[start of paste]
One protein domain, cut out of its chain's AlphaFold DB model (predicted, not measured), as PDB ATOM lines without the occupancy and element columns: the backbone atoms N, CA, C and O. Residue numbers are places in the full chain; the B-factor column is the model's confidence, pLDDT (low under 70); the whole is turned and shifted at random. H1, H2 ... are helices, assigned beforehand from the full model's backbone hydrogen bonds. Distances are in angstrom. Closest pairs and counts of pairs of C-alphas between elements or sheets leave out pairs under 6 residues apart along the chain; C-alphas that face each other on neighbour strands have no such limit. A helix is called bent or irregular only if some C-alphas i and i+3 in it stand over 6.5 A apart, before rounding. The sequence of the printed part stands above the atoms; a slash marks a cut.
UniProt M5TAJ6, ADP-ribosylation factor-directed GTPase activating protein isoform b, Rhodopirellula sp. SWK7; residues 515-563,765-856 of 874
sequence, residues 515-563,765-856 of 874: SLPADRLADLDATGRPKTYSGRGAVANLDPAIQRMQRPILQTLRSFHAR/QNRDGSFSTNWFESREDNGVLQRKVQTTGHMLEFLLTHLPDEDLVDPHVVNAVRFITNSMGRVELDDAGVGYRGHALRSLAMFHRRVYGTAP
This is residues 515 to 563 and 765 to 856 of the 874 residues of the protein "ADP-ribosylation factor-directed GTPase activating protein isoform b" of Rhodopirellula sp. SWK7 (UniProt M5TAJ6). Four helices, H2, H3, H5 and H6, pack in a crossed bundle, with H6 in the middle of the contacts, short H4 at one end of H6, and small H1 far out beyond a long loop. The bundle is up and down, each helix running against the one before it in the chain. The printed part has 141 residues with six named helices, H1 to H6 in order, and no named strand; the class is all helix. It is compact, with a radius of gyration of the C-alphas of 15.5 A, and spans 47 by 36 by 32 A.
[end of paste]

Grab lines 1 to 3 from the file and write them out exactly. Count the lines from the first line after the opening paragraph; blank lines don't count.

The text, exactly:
UniProt M5TAJ6, ADP-ribosylation factor-directed GTPase activating protein isoform b, Rhodopirellula sp. SWK7; residues 515-563,765-856 of 874
sequence, residues 515-563,765-856 of 874: SLPADRLADLDATGRPKTYSGRGAVANLDPAIQRMQRPILQTLRSFHAR/QNRDGSFSTNWFESREDNGVLQRKVQTTGHMLEFLLTHLPDEDLVDPHVVNAVRFITNSMGRVELDDAGVGYRGHALRSLAMFHRRVYGTAP
This is residues 515 to 563 and 765 to 856 of the 874 residues of the protein "ADP-ribosylation factor-directed GTPase activating protein isoform b" of Rhodopirellula sp. SWK7 (UniProt M5TAJ6). Four helices, H2, H3, H5 and H6, pack in a crossed bundle, with H6 in the middle of the contacts, short H4 at one end of H6, and small H1 far out beyond a long loop. The bundle is up and down, each helix running against the one before it in the chain. The printed part has 141 residues with six named helices, H1 to H6 in order, and no named strand; the class is all helix. It is compact, with a radius of gyration of the C-alphas of 15.5 A, and spans 47 by 36 by 32 A.